The development status of any one of the newest Block III subsystems isn’t known. But once the Nanjing Research Institute of Electronic Technology completes development of the new AESA radar system, it may be fitted on a glider fast, making sure a fast delivery time, Yang emphasized. JF 17 Block I and Block II airplane, of which the PAF operates about 85 in total as of March 2019, have been equipped with NRIET X group fire control radar. All 3 JF 17 variants are powered with a Chinese license constructed Klimov RD-93 turbofan engine. The JF 17 has an approximate combat radius of up to 1, 200 kilometers without refueling and may attain a maximum rate of up to Mach 1.6. 

How Much Does a JF 17 Thunder Block III Cost?

The JF 17 prices $25 million each unit, even though the Block III per unit cost is likely to go up as a consequence of the new subsystems, including the expensive AESA radar system. The PAF plans to secure up to 50 new Block III aircraft. The airplane can alternatively be equipped with air-to atmosphere, air-to surface, and anti ship missiles. It is going to also be in a position to fire beyond visual range air-to air missiles. An unnamed BVRAAM was test fired from the PAF last month.

Other possible upgrades to the JF 17 design that Will be incorporated onto the Block III version includes an infra red search and track system and a radar cross section reducing pseudo stealthy airframe. The use of a strong AESA radar will revolutionise the fighter’s situational consciousness at the same time minimizing your radar signature to increase survivability. This radar system is forecast to be more strong than anything currently in Indian support other than the Bars passive electronically scanned array radar deployed by the Su-30MKI, and along with new longer ranged air to air munitions, like PL-15, which with a 150km range currently outranges any analogue in Indian provider, provides Pakistan’s fleet with a margin in battle.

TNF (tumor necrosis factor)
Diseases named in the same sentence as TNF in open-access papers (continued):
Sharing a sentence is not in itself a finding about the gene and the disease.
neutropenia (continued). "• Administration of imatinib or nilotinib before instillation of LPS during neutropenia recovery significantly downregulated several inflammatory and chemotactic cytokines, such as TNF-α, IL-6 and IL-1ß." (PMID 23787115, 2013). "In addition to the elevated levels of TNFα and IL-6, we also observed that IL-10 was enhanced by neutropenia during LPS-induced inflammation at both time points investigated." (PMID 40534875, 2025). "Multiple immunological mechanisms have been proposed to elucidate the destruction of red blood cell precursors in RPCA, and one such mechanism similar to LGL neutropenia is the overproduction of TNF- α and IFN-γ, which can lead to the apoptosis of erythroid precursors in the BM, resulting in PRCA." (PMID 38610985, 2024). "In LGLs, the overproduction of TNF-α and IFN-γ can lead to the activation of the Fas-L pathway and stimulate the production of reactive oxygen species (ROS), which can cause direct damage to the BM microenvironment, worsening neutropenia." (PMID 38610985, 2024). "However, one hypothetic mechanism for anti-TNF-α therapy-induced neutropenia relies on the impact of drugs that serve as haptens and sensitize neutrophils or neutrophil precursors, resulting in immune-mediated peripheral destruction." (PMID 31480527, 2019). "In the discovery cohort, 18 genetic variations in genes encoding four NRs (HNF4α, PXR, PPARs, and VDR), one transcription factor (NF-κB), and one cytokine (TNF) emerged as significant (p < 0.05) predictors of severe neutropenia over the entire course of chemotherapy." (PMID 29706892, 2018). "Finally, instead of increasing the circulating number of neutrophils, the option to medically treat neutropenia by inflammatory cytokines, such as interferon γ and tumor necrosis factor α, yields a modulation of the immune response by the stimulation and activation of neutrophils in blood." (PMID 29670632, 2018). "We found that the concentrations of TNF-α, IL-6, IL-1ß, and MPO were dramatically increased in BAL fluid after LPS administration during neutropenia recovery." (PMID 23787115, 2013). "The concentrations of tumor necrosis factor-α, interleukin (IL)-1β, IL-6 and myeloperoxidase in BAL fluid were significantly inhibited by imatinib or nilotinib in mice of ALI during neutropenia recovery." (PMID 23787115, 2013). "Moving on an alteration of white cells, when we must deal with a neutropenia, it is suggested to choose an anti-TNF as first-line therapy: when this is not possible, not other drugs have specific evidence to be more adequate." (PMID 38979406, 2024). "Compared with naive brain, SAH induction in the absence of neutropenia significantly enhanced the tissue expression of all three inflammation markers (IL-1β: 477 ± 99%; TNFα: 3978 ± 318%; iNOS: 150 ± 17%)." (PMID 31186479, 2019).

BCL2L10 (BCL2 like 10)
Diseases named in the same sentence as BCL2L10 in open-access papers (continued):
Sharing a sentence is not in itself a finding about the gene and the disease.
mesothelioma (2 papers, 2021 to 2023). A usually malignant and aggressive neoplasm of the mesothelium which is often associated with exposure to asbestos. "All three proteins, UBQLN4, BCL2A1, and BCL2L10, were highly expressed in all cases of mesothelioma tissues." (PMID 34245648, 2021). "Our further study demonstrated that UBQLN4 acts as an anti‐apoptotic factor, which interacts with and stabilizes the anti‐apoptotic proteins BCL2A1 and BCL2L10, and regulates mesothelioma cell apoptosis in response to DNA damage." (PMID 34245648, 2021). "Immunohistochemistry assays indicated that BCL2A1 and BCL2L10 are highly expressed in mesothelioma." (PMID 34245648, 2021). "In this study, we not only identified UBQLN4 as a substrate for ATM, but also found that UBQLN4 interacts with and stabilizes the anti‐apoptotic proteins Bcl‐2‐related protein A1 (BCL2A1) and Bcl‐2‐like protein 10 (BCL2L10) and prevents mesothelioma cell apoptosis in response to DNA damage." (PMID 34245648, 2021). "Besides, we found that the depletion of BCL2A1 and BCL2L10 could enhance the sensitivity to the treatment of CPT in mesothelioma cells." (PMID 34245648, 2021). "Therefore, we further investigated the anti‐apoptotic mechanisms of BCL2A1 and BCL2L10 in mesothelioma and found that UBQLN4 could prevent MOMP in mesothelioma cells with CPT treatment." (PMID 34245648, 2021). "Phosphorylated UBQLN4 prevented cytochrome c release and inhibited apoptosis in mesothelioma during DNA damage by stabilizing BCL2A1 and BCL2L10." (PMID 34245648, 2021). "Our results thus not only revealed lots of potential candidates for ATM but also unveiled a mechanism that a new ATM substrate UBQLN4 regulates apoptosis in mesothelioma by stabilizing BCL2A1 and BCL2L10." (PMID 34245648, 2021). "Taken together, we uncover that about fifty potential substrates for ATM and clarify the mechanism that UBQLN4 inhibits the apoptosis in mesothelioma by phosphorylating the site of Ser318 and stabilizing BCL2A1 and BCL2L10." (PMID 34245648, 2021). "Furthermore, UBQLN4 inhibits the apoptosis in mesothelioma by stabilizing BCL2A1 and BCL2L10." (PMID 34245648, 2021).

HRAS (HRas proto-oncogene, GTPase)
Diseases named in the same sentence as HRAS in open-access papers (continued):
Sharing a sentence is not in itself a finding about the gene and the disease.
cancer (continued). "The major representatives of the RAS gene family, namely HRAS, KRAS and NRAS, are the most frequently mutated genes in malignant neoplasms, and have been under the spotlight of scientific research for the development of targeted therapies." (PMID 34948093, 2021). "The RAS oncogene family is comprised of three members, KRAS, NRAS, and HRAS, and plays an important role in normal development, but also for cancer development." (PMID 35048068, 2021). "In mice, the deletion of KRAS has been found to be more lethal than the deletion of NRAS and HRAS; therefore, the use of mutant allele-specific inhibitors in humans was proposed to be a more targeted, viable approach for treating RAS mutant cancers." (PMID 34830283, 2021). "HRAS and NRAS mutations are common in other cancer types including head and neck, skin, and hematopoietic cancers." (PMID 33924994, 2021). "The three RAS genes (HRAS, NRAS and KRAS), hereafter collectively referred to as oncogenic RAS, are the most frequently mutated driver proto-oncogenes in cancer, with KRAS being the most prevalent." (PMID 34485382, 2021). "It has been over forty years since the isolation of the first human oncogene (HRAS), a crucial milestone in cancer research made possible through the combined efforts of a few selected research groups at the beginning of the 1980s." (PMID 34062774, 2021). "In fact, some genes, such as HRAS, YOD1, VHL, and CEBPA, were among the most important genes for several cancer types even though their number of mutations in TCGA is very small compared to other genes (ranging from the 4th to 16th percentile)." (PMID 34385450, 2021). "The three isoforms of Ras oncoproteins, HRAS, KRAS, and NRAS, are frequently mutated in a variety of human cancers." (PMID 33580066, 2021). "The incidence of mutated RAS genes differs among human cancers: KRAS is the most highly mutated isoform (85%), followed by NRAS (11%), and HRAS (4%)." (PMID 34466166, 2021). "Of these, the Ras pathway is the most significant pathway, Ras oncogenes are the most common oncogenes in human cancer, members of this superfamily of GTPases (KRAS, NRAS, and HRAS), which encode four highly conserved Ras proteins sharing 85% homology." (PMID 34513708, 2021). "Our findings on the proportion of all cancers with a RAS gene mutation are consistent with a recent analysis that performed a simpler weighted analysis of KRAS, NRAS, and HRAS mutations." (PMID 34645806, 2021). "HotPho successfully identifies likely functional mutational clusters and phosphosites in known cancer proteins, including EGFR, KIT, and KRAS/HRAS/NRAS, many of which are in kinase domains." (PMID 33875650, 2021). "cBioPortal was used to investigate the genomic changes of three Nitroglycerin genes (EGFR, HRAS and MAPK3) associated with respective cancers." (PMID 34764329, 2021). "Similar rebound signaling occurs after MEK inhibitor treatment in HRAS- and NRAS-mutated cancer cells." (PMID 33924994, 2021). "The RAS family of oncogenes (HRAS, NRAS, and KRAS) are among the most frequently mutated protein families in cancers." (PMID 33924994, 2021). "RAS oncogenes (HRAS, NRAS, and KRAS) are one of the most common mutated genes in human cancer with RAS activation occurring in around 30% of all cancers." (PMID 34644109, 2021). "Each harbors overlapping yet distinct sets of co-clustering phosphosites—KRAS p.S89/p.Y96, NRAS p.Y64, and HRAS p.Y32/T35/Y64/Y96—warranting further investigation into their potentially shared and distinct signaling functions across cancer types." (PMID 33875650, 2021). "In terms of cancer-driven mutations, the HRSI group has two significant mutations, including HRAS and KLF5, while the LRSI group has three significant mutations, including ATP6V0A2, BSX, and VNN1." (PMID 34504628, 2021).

China’s Nanjing Research Institute of Electronic Technology is developing the brand new AESA radar system to the airplane, that can be fitted on a glider fast, ensuring a quick delivery time, according to designer Yang. For the airframe itself, PAC is Set to fabricate 58 percent, with Chengdu manufacturing the remaining 42 percent. The possibility for updating older versions of the JF 17 with new radars and avionics, especially the JF 17 Block I that keeps below average situational consciousness, has also been raised.

Numerous foreign customers have expressed considerable interest from the fighter, which though considerably cheaper is way more sophisticated and capable than its widely promoted American analogue F-16C Fighting Falcon Among the interested parties are Egypt, Malaysia, Iran and Azerbaijan – with some other states likely to follow suit, especially when the airplane is capable of deploying large end long range missiles like the PL-15 – that for many states could be a game changer for their aerial warfare capacities.

During a recent stand-off of Pakistan with India, reportedly PAF F-16 was taken into action in order to deal the situation and capturing the Indian pilots against breach of land. JF 17 Thunder Block III could also be engaged an Indian Air Force fighter jet and used to create more damage to enemy.